Parasomnia

Parasomnia

We would all sleep together in the bedroom, but the next morning, we would find him on the floor in the kitchen, sleeping quietly. One day, we slept and woke up the next morning to find Ada’s scarf tied around his head, this actually happened on three different ocassions. On such times, we would laugh at him and take him pictures while he slept. He would wake up and discover the scarf tied to his head and his face would be strained in confusion and his feelings hurt. The other day he was wearing Chika’s skirt by morning. The other night, he just stood up, came to where I was sleeping and slammed a peeling slap on my face, I woke up immediately.
“Chidi are you crazy?”
No reply. He just walked back to his position and zonked out immediately. I was so infuriated but I tried to swallow it. The next morning, he denied everything.
“Me? Slapped you?”
It was no use arguing, because he did slap me, but it was in subconsciousness, so he wouldn’t know.

It wasn’t madness, Chidi was very smart. He was very jovial and playful too. When he was not asleep, he was just perfectly normal, totally sane like the others. We never saw it as a problem, mum and dad said some people were just like that. They call it Parasomnia, a disorder characterised by abnormal or unusual behaviour of the nervous system during sleep.

It soon was considered a big problem in the family as it soon struck a sour note.

That night, my brother Chidi, had gotten up from the bed and went out. I was awake, I lay down quietly and waited to see what he was up to that night. He came back and did not go back to his sleeping position, he headed straight to were Nnamdi lay. It was dark, I couldn’t see the small knife he had in his hand. Electric power came when he raised his two hands which tightly held the knife. Before I could shout, he had thrust the knife into Nnamdi’s chest. Nnamdi choked out some blood from his mouth, while the rest flowed from where Chidi had thrusted the knife, his eyes widely opened as he struggled to stay alive.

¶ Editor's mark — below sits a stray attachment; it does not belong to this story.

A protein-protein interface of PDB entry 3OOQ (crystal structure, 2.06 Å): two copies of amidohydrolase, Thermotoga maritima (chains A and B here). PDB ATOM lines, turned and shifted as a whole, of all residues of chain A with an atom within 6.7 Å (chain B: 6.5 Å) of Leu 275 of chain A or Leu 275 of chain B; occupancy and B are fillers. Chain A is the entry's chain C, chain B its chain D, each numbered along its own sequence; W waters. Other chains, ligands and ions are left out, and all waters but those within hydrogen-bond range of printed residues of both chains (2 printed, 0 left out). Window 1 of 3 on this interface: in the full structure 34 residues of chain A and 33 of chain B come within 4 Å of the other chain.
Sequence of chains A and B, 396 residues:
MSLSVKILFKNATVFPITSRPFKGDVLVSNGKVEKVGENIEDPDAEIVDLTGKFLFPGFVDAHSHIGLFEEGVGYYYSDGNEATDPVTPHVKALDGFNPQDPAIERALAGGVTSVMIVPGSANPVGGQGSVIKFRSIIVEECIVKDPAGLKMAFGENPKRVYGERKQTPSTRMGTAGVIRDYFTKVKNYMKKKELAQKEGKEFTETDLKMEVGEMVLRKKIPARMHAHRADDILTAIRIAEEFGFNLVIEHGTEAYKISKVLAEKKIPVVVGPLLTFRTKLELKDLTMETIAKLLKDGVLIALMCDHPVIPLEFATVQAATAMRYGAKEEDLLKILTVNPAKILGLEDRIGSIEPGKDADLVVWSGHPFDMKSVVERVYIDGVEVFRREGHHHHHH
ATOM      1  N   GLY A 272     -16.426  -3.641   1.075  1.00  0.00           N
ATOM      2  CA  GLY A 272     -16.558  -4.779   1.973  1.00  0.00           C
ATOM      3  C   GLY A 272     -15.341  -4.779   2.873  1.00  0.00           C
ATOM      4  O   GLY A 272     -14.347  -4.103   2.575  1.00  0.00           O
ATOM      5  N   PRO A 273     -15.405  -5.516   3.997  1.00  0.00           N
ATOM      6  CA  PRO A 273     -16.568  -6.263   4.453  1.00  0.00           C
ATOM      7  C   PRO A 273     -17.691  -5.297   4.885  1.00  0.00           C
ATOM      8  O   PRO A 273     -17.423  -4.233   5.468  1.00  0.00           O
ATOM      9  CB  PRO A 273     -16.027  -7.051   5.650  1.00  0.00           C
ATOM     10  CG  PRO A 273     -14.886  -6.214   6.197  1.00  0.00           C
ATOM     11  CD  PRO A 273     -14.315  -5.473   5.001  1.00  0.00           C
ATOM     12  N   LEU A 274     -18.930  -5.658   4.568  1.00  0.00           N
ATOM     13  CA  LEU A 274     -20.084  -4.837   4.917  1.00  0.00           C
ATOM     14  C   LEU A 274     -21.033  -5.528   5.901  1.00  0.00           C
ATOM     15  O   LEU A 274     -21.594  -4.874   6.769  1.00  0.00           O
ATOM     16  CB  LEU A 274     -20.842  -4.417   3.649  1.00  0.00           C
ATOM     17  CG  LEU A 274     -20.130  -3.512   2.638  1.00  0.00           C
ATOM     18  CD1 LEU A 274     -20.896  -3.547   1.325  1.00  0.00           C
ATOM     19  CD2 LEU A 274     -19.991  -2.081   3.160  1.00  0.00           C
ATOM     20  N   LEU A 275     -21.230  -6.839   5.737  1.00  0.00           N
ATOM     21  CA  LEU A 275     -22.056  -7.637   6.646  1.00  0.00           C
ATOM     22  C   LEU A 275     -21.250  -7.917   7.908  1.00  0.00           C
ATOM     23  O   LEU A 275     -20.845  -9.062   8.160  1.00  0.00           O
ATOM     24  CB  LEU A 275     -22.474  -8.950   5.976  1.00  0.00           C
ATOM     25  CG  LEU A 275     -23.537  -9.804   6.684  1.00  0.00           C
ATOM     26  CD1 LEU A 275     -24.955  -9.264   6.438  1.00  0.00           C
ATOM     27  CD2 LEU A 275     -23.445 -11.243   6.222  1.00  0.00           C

“Mummy! Daddy!” I screamed at the top of my voice. My scream chased out oblivion from all my sleeping siblings.
Chidi became widely awake, realising what he had done, his shaking hands, stained in blood. He opened his mouth. He was visibly shaking. Mum and dad rushed to the scene.
“Nnamdi!” Mummy screamed.

My brother was rushed to a nearby hospital. Fortunately, he was saved. A burning stare from my father went straight at Chidi who was crying.

But then, I wonder, who do we blame? Chidi? Or Parasomnia?



5 thoughts on “Parasomnia” by Ezeama Chijioke Desmond (@Chijy)

  1. Parasomnia…… another lexical word added to my arsenal. But why on earth would the family keep ignoring all he does all in the name of parasomnia? Until he kills before they take actions. God help save Nnamdi o!

  2. Thanks for your comment @Shovey. I’ve discovered that a lot of people see misbehaviours during sleep as normal, but I don’t think it should be taken lightly, it could really cause a disaster. Sometimes, I think it’s this spiritual-possession thing, you know.

  3. My opinion bout this piece is that it came out more like an article and less of a story.

    The beginning was not it for me and it was also too direct.

    I know that you were trying to point out an anomaly but I guess you could do better than this.

    Keep on writing bro.

  4. The introduction was not it for me and it was too direct.

    Just my opinion.

    Keep on writing.

  5. Thanks for stopping by @thaprince. All errors would be worked on.

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